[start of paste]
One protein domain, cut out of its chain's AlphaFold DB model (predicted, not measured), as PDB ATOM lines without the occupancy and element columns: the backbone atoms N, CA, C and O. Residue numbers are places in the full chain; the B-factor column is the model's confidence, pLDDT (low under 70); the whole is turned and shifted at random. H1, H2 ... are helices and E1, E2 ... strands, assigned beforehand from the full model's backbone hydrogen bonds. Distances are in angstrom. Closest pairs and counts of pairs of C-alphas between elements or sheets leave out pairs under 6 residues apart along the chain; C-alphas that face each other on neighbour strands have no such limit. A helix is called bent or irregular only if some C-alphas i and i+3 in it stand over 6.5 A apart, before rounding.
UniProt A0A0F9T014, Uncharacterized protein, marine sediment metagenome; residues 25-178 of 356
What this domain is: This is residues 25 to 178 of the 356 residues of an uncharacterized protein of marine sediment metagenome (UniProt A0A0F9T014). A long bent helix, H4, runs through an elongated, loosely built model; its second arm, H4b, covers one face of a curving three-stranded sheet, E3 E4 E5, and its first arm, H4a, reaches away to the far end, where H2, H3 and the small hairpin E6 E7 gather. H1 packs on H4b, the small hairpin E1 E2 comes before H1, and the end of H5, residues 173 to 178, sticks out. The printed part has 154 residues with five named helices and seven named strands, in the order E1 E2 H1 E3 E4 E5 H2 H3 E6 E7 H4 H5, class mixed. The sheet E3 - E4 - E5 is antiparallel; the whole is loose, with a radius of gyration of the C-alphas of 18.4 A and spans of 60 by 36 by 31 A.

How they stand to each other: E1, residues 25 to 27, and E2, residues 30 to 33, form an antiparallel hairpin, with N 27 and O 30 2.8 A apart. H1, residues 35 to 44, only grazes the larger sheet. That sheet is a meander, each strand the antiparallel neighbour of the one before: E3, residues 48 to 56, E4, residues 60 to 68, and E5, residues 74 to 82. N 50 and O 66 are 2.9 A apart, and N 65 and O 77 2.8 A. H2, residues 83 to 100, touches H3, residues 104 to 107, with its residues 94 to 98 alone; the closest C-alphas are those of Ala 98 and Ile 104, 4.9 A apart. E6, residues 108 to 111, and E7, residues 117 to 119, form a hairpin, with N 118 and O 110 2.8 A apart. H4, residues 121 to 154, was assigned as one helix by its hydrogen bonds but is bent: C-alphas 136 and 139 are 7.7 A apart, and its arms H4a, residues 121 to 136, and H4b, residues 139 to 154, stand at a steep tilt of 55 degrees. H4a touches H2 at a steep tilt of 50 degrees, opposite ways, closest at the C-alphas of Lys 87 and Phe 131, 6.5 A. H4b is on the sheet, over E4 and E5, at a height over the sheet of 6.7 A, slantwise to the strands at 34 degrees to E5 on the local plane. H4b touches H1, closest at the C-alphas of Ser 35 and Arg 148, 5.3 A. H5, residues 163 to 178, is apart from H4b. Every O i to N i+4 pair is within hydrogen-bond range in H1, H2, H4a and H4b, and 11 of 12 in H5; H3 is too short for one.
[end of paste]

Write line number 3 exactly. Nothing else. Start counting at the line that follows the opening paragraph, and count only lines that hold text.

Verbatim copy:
How they stand to each other: E1, residues 25 to 27, and E2, residues 30 to 33, form an antiparallel hairpin, with N 27 and O 30 2.8 A apart. H1, residues 35 to 44, only grazes the larger sheet. That sheet is a meander, each strand the antiparallel neighbour of the one before: E3, residues 48 to 56, E4, residues 60 to 68, and E5, residues 74 to 82. N 50 and O 66 are 2.9 A apart, and N 65 and O 77 2.8 A. H2, residues 83 to 100, touches H3, residues 104 to 107, with its residues 94 to 98 alone; the closest C-alphas are those of Ala 98 and Ile 104, 4.9 A apart. E6, residues 108 to 111, and E7, residues 117 to 119, form a hairpin, with N 118 and O 110 2.8 A apart. H4, residues 121 to 154, was assigned as one helix by its hydrogen bonds but is bent: C-alphas 136 and 139 are 7.7 A apart, and its arms H4a, residues 121 to 136, and H4b, residues 139 to 154, stand at a steep tilt of 55 degrees. H4a touches H2 at a steep tilt of 50 degrees, opposite ways, closest at the C-alphas of Lys 87 and Phe 131, 6.5 A. H4b is on the sheet, over E4 and E5, at a height over the sheet of 6.7 A, slantwise to the strands at 34 degrees to E5 on the local plane. H4b touches H1, closest at the C-alphas of Ser 35 and Arg 148, 5.3 A. H5, residues 163 to 178, is apart from H4b. Every O i to N i+4 pair is within hydrogen-bond range in H1, H2, H4a and H4b, and 11 of 12 in H5; H3 is too short for one.